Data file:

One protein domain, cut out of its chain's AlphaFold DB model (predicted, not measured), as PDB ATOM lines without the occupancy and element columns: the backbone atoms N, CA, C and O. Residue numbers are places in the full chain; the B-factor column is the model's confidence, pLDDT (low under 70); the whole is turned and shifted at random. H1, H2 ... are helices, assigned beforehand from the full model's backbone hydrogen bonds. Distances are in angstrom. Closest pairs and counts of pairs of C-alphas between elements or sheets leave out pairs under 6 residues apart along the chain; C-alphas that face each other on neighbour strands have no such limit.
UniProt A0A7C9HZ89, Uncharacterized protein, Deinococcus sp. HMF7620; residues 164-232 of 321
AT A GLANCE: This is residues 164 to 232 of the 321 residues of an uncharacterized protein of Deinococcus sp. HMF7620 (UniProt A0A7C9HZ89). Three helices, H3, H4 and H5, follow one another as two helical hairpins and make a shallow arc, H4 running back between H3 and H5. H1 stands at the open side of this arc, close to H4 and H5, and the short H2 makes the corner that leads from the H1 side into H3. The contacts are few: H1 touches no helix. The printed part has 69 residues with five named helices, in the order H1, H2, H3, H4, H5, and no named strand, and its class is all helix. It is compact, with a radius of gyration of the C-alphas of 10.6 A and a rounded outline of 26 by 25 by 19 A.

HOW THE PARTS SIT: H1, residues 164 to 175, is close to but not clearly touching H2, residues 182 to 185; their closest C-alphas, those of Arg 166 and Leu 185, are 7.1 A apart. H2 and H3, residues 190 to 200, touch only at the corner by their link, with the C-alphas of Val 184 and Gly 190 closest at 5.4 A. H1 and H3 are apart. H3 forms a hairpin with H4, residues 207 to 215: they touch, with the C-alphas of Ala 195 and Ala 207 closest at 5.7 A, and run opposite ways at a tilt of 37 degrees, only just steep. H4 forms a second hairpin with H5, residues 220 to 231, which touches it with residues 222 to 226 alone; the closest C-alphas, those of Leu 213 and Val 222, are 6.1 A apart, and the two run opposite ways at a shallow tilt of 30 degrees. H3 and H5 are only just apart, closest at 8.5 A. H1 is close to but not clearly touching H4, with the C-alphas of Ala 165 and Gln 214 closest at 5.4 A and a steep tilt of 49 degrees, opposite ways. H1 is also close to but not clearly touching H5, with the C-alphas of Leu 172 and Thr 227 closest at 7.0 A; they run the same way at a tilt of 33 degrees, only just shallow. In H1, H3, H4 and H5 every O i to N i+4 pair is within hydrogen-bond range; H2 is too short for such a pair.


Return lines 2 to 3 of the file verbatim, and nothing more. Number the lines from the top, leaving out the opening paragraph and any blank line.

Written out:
AT A GLANCE: This is residues 164 to 232 of the 321 residues of an uncharacterized protein of Deinococcus sp. HMF7620 (UniProt A0A7C9HZ89). Three helices, H3, H4 and H5, follow one another as two helical hairpins and make a shallow arc, H4 running back between H3 and H5. H1 stands at the open side of this arc, close to H4 and H5, and the short H2 makes the corner that leads from the H1 side into H3. The contacts are few: H1 touches no helix. The printed part has 69 residues with five named helices, in the order H1, H2, H3, H4, H5, and no named strand, and its class is all helix. It is compact, with a radius of gyration of the C-alphas of 10.6 A and a rounded outline of 26 by 25 by 19 A.

HOW THE PARTS SIT: H1, residues 164 to 175, is close to but not clearly touching H2, residues 182 to 185; their closest C-alphas, those of Arg 166 and Leu 185, are 7.1 A apart. H2 and H3, residues 190 to 200, touch only at the corner by their link, with the C-alphas of Val 184 and Gly 190 closest at 5.4 A. H1 and H3 are apart. H3 forms a hairpin with H4, residues 207 to 215: they touch, with the C-alphas of Ala 195 and Ala 207 closest at 5.7 A, and run opposite ways at a tilt of 37 degrees, only just steep. H4 forms a second hairpin with H5, residues 220 to 231, which touches it with residues 222 to 226 alone; the closest C-alphas, those of Leu 213 and Val 222, are 6.1 A apart, and the two run opposite ways at a shallow tilt of 30 degrees. H3 and H5 are only just apart, closest at 8.5 A. H1 is close to but not clearly touching H4, with the C-alphas of Ala 165 and Gln 214 closest at 5.4 A and a steep tilt of 49 degrees, opposite ways. H1 is also close to but not clearly touching H5, with the C-alphas of Leu 172 and Thr 227 closest at 7.0 A; they run the same way at a tilt of 33 degrees, only just shallow. In H1, H3, H4 and H5 every O i to N i+4 pair is within hydrogen-bond range; H2 is too short for such a pair.